Managers of government and programs are under increasing pressure to provide evidence about the effectiveness of their programs, but what constitutes reliable and valid evidence of effectiveness? How should an organization generate evidence about the effectiveness of programs? What data should organizations collect, and how should managers use that data? How does one assess and apply evidence that others have generated about what works? Answering these questions can help managers lead their organizations to design policy and implement more effective programs.Leading Successful Programs: Using Evidence to Assess Effectiveness
, one of the newest Executive Education programs at Harvard University’s John F. Kennedy School of Government, addresses the challenges that managers face in identifying useful strategies for assessing and improving program effectiveness. The program will help managers become better commissioners and consumers of the evidence they need to make better decisions for their organization.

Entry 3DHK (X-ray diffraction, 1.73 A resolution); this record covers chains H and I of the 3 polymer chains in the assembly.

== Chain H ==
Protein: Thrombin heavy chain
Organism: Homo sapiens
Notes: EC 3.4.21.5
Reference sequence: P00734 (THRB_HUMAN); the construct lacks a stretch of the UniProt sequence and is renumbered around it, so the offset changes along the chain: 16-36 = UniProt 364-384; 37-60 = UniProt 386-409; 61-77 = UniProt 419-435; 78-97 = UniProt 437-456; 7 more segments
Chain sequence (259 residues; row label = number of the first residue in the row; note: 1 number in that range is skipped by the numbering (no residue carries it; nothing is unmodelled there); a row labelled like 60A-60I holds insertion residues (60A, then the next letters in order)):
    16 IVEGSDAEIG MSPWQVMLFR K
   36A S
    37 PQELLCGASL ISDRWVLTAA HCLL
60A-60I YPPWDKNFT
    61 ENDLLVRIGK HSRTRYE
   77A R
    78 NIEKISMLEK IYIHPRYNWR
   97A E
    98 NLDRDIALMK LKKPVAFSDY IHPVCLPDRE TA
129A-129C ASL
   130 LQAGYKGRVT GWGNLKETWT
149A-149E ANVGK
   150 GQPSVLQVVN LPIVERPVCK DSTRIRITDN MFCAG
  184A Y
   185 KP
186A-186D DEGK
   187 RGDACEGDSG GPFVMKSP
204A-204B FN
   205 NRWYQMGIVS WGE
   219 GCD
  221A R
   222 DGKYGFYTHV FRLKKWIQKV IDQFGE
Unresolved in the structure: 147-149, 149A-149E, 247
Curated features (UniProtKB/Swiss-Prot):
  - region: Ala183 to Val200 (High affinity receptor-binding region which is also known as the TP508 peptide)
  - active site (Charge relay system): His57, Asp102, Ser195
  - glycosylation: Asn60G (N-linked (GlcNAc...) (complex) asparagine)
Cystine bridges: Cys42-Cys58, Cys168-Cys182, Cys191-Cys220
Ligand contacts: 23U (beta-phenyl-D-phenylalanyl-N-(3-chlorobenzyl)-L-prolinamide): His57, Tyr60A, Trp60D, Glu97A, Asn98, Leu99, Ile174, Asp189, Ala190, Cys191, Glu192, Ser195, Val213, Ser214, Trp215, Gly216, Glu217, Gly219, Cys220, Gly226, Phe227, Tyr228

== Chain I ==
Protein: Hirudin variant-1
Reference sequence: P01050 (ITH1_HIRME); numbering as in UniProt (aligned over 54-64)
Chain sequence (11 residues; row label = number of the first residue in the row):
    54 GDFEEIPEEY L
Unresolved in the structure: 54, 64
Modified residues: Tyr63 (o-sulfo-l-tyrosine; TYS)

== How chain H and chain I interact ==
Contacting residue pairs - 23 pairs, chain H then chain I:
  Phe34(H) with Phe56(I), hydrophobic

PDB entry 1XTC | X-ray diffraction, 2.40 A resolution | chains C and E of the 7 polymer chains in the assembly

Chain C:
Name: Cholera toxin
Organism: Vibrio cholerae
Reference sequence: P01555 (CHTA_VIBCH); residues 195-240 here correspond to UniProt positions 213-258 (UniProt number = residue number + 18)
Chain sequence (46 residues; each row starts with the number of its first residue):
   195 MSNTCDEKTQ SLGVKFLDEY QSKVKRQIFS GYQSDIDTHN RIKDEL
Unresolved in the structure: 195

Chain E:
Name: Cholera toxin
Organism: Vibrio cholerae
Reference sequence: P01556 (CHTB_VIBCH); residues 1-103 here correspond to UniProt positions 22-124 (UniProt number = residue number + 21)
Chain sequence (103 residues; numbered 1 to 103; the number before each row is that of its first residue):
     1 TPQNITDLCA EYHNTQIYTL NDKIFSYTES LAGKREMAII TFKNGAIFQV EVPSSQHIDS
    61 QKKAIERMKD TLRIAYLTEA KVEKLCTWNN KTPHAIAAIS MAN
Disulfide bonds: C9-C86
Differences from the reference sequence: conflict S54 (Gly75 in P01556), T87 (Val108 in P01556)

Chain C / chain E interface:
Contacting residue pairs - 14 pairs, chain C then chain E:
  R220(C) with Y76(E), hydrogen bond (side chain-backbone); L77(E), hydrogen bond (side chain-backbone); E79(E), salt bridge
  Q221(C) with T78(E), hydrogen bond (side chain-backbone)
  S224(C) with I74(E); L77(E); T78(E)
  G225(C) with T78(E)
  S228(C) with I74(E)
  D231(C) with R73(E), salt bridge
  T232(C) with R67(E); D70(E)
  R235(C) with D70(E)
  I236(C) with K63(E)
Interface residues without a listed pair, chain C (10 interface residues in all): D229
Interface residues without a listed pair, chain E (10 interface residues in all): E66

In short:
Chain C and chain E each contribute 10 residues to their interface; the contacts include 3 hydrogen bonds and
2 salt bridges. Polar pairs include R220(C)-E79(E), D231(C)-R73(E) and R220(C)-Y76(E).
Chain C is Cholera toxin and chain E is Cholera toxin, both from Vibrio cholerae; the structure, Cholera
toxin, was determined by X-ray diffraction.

The program will explore:
- What are the big questions managers need to ask about the effectiveness of programs in their organization?
- How should managers decide what evidence needs to be gathered?
- What kinds of evaluations and other forms of assessment need to be conducted?
- Since evaluations can be expensive and time consuming, how should managers make decisions about which programs to evaluate?
- What are the key methods to evaluate the impact of a program and when should each of them be used?
- What role do randomized experiments play in evaluating the impact of a program?
- What data should be collected and when?
- Does it all have to be numbers? How can managers make sense of mixed method evaluations and integrate quantitative and qualitative information to design and implement better programs?
The program considers a wide range of types of evaluation (including design, process, and impact evaluations) and a wide range of evaluation methods. The curriculum pays special attention to the use of evaluation results and other type of evidence in helping managers make better decisions about their programs.